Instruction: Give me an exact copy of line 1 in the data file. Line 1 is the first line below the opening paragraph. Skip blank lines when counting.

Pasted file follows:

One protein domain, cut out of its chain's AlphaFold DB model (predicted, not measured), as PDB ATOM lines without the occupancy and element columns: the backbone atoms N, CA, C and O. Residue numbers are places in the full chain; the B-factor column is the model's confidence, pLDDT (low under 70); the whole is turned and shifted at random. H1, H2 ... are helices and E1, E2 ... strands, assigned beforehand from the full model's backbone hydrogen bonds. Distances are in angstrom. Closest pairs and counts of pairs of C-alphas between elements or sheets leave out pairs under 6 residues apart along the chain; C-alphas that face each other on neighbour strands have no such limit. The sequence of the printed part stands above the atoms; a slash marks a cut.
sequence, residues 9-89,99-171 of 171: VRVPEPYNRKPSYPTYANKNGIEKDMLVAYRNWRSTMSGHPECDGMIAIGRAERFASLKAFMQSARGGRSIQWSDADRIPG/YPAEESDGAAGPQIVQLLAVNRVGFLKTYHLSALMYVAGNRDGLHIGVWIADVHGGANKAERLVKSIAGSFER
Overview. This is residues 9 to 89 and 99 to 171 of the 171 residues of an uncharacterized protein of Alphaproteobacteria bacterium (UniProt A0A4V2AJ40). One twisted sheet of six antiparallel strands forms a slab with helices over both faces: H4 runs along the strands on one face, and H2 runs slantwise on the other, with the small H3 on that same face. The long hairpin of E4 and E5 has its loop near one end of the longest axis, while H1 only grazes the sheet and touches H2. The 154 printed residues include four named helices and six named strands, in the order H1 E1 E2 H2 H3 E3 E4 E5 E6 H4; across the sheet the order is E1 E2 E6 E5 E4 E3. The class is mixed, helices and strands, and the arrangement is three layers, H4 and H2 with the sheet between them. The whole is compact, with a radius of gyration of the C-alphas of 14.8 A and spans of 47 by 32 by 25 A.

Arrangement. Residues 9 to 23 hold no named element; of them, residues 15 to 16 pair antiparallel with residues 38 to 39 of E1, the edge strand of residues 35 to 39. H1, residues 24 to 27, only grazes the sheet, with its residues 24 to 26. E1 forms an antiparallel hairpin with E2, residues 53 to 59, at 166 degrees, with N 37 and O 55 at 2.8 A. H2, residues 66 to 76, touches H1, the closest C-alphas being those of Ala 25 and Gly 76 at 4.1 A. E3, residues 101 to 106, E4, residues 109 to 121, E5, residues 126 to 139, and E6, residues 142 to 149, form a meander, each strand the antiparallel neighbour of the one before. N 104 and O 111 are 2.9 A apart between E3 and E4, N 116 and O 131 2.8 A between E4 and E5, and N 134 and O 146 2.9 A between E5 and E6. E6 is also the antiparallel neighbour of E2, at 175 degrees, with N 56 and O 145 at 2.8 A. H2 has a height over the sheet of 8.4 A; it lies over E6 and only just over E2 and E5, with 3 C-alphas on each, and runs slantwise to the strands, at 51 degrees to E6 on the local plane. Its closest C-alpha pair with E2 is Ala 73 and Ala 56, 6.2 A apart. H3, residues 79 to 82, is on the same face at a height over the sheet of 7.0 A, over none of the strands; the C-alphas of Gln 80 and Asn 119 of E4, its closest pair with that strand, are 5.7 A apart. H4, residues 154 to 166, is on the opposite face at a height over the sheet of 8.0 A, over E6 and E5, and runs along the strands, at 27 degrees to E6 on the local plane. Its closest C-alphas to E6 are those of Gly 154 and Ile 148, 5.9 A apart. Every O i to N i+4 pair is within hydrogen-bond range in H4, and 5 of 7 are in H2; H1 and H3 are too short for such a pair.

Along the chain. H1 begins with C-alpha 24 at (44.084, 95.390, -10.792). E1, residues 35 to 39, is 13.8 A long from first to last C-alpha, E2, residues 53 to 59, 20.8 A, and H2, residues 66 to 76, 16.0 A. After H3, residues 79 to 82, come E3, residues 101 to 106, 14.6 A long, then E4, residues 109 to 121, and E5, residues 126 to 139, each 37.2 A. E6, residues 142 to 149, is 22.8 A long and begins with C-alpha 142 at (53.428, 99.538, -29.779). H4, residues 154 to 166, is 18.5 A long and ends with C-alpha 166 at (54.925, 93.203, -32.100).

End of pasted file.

sequence, residues 9-89,99-171 of 171: VRVPEPYNRKPSYPTYANKNGIEKDMLVAYRNWRSTMSGHPECDGMIAIGRAERFASLKAFMQSARGGRSIQWSDADRIPG/YPAEESDGAAGPQIVQLLAVNRVGFLKTYHLSALMYVAGNRDGLHIGVWIADVHGGANKAERLVKSIAGSFER